‘The Price Is Right Live’ seeking contestants at IU Auditorium
Come on down! You could be a contestant on “The Price Is Right Live” when the hit interactive show takes the stage at 7:30 p.m. Feb. 21 at Indiana University Auditorium.
The non-televised show is open to legal residents of the U.S. and Canada who are 18 or older. To register for the chance to be a contestant, enter the main doors at IU Auditorium between 4:30 and 7:15 p.m. You don’t need to purchase a ticket to register to be a contestant, but you do need one to watch the show.
Additional details about how to participate in the game are available from “The Price Is Right Live” website. The show is being presented on campus by The Roberts Group.
Grant Thornton to help create risk assessment and management institute at IU
IU has announced a $3 million gift from Grant Thornton LLP, a leading consulting and accounting firm. The gift will establish the Grant Thornton Institute for Data Exploration for Risk Assessment and Management, or GT-IDEA, an interdisciplinary institute that will span IU Bloomington’s Kelley School of Business, School of Public and Environmental Affairs and School of Informatics, Computing and Engineering.
GT-IDEA is aligned with the core mission of Grant Thornton’s Advisory Services’ consulting practice, which helps businesses create value and innovate, solve problems and strategic challenges, and manage risks, governance demands, and policy and regulatory obligations. GT-IDEA students will gain experience working on real industry issues, engage in case studies and competitions, and benefit from interactions with established risk assessment and management practitioners from Grant Thornton.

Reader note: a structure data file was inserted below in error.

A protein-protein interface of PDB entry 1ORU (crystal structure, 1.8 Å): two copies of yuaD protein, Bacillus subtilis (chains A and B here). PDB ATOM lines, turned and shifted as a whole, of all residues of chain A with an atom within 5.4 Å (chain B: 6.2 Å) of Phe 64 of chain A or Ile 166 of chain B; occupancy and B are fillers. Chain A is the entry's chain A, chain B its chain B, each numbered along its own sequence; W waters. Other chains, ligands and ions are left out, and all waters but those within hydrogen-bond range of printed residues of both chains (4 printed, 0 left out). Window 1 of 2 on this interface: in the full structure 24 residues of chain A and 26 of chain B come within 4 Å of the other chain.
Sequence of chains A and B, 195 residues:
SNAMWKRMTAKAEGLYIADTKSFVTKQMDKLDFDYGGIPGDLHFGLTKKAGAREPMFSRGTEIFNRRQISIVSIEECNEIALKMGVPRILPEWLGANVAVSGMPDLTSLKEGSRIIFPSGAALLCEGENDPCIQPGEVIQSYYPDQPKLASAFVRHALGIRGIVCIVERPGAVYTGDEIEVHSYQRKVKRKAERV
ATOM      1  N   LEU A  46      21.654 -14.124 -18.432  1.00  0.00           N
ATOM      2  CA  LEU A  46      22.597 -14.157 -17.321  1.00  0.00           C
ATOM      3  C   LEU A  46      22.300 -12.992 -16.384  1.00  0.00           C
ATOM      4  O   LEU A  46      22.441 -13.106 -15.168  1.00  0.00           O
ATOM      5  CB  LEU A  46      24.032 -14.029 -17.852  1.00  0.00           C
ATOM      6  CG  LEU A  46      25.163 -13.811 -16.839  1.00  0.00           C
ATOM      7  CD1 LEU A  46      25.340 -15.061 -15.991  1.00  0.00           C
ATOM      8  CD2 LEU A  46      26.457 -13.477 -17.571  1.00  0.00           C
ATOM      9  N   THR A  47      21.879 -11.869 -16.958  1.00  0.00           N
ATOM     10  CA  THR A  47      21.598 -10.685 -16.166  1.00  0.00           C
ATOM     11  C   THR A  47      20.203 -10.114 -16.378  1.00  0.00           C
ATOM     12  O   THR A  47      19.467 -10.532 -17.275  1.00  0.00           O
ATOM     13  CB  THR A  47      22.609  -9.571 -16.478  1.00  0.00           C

This innovative approach to learning is designed to prepare students to become the next generation of even more effective industry leaders. It will deepen Grant Thornton’s relationship with IU, allowing the professional services firm to recruit deserving students who are well versed in risk assessment and management.
New book outlines challenges, solutions for women of color in legal academia
Confrontational students and biases in course evaluations have devastating effects on the tenure and promotion process and outcomes for women of color. That’s according to a new book, “Unequal Profession: Race and Gender in Legal Academia” by Meera E. Deo, director of the Law School Survey of Student Engagement, one of the projects housed at the Center for Postsecondary Research at the School of Education.
Published this month by Stanford University Press, Deo’s findings are grim: Colleagues who “mansplain” and silence marginalized faculty contribute to a higher rate of attrition. The data also reveal interesting parallels between hiring and leadership for women of color faculty, as many do not pursue faculty or administrative positions primarily because they are told (directly or indirectly) that they do not belong.
Alumni of IU School of Education in Bloomington gift $4 million to IU
The bequest from Schlegel and Loos honors areas of the university that were meaningful to them during their time at IU and beyond, such as the Herman B Wells Library, Lilly Library and School of Education. And it also supports today’s hard-working Wells Scholars.
Schlegel earned her Bachelor of Science in education in 1970 and her Master of Science in Education in counseling and guidance in 1971 from the School of Education. Loos received a Master of Science in college student personnel administration from the School of Education in 1970 and an MBA from the Kelley School of Business in 1971.